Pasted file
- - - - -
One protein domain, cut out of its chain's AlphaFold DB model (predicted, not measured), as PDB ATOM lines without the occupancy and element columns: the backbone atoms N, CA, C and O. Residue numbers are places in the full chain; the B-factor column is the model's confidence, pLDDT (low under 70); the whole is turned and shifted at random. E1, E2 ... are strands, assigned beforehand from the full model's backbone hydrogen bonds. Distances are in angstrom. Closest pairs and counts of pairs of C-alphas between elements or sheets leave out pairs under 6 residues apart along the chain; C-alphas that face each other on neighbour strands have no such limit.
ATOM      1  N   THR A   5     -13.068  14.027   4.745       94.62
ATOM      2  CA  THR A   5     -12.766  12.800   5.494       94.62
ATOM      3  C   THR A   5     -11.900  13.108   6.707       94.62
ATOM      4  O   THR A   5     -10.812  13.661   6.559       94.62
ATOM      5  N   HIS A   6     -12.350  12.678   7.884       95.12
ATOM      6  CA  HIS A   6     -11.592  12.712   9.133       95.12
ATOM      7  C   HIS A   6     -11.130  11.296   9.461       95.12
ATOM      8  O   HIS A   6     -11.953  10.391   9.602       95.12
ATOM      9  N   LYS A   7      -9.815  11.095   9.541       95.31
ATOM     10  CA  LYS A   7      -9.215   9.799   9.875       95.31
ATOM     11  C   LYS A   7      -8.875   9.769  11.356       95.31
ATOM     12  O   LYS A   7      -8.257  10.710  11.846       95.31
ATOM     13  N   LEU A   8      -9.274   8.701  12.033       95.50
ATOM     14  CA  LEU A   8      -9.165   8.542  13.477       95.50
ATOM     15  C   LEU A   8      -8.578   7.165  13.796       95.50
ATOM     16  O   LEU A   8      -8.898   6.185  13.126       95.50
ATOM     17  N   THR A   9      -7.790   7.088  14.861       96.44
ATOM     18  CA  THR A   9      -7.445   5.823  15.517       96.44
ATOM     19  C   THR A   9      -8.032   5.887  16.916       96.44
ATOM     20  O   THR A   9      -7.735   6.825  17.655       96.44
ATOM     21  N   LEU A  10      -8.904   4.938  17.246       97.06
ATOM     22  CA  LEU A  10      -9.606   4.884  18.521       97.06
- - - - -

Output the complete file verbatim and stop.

One protein domain, cut out of its chain's AlphaFold DB model (predicted, not measured), as PDB ATOM lines without the occupancy and element columns: the backbone atoms N, CA, C and O. Residue numbers are places in the full chain; the B-factor column is the model's confidence, pLDDT (low under 70); the whole is turned and shifted at random. E1, E2 ... are strands, assigned beforehand from the full model's backbone hydrogen bonds. Distances are in angstrom. Closest pairs and counts of pairs of C-alphas between elements or sheets leave out pairs under 6 residues apart along the chain; C-alphas that face each other on neighbour strands have no such limit.
ATOM      1  N   THR A   5     -13.068  14.027   4.745       94.62
ATOM      2  CA  THR A   5     -12.766  12.800   5.494       94.62
ATOM      3  C   THR A   5     -11.900  13.108   6.707       94.62
ATOM      4  O   THR A   5     -10.812  13.661   6.559       94.62
ATOM      5  N   HIS A   6     -12.350  12.678   7.884       95.12
ATOM      6  CA  HIS A   6     -11.592  12.712   9.133       95.12
ATOM      7  C   HIS A   6     -11.130  11.296   9.461       95.12
ATOM      8  O   HIS A   6     -11.953  10.391   9.602       95.12
ATOM      9  N   LYS A   7      -9.815  11.095   9.541       95.31
ATOM     10  CA  LYS A   7      -9.215   9.799   9.875       95.31
ATOM     11  C   LYS A   7      -8.875   9.769  11.356       95.31
ATOM     12  O   LYS A   7      -8.257  10.710  11.846       95.31
ATOM     13  N   LEU A   8      -9.274   8.701  12.033       95.50
ATOM     14  CA  LEU A   8      -9.165   8.542  13.477       95.50
ATOM     15  C   LEU A   8      -8.578   7.165  13.796       95.50
ATOM     16  O   LEU A   8      -8.898   6.185  13.126       95.50
ATOM     17  N   THR A   9      -7.790   7.088  14.861       96.44
ATOM     18  CA  THR A   9      -7.445   5.823  15.517       96.44
ATOM     19  C   THR A   9      -8.032   5.887  16.916       96.44
ATOM     20  O   THR A   9      -7.735   6.825  17.655       96.44
ATOM     21  N   LEU A  10      -8.904   4.938  17.246       97.06
ATOM     22  CA  LEU A  10      -9.606   4.884  18.521       97.06